Jason Fox, Mongolia (97-99)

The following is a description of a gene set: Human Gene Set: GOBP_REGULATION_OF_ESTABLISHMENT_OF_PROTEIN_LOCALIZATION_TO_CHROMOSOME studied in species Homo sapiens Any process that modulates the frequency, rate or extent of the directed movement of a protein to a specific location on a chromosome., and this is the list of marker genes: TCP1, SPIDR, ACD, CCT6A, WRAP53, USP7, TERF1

Although most people think of Peace Corps volunteers as people who are devoted lifelong to altruism and word travel, I never left the country before 1997. I was by profession a backwater nurse in Central Florida with a recently earnedBA in history. There wasn't a lot of soul searching, but rather a somber decision that as I got older and more entrenched in my everyday life, options such as Peace Corps would become less possible and more unrealistic. In retrospect, it wouldn't be fair to say that deciding to join Peace Corps was a difficult decision to make at the time. One of the most anxious moments of my life was awaiting a call from my placement officer telling me where I would be for the next two years of my life. It was intensified when I thought of all of the exciting places that Peace Corps sent people in the world. Visages of Chile and Nepal swirled through my head. I was told that it would be in the Asian region, but at first there were no specifics. Then the call came one afternoon. "How does Mongolia sound?" he asked. "Um pardon me, where?" "There is a strong need for a TEFL/ Health teacher there. Are you interested?" "What? Where?" "Mongolia." "I guess it sounds as good as anyplace," I said. We talked for a few more minutes. After our conversation I paged through my atlas to see where Mongolia was. I honestly thought that I was being sent to Africa for a minute. Then, I remembered. For some reason I thought all Asian countries were supposed to be hot. All I could think of at the time was the opening sequence at Ice planet Hoth from Star Wars. Still sounded better to me than Lake Helen, Florida. The next part was easy and expectable. I ran down to my nearest Burlington Coat factory and bought the coldest arctic gear a person could find in sunny Florida. Then I left my nursing job and traveled around the country by train for a month. It's something I highly recommend to anyone planning on entering the Peace Corps. We all met for staging in San Francisco, and then we were whisked to Beijing where we spent the night. In the morning of June 17th, 1997 all 26 of us landed in the Capitol of Mongolia, Ulaanbataar. To my surprise, everything was lush and green. The people there are highly fashion conscious and suddenly, I felt a little raggedy. Training was intense, but it wasn't a deselection process by any means. We lived with Mongolian families who knew from the Peace Corps staff that Americans had to have their own space at times. For most of us there weren't any problems. It was more like a highly structured summer camp for me. To be completely honest, my Mongolian language was terrible after completing training. I was stationed in a small provincial town to the north called Bulgan. Living in ger, or yurt was romantic, but difficult at first. It was also a little hard as nobody in my hospital, and very few people in town spoke anything other than Mongolian or maybe some Russian. I taught health and English in my local health center. I also helped to build a medical library. In my last year, I worked closely with the local hospital After I got acclimated to my job I made a lot of friends. My ability to speak Mongolian also improved. In time, the homesickness lessened. I realized that this was one of the best times of my life and soon it would be over. Returning home, believe it or not, was a little harder for me than going there. In retrospect, describing my Peace Corps experience to other people is akin to describing colors to a blind man or emotions to a computer. Every Peace Corps volunteer has a different adventure. For me, almost certainly I would have made more money to not leave America, but money comes and goes. Time is another thing altogether, but for that short time I spent in Mongolia, it seemed to stop (if only for a short while).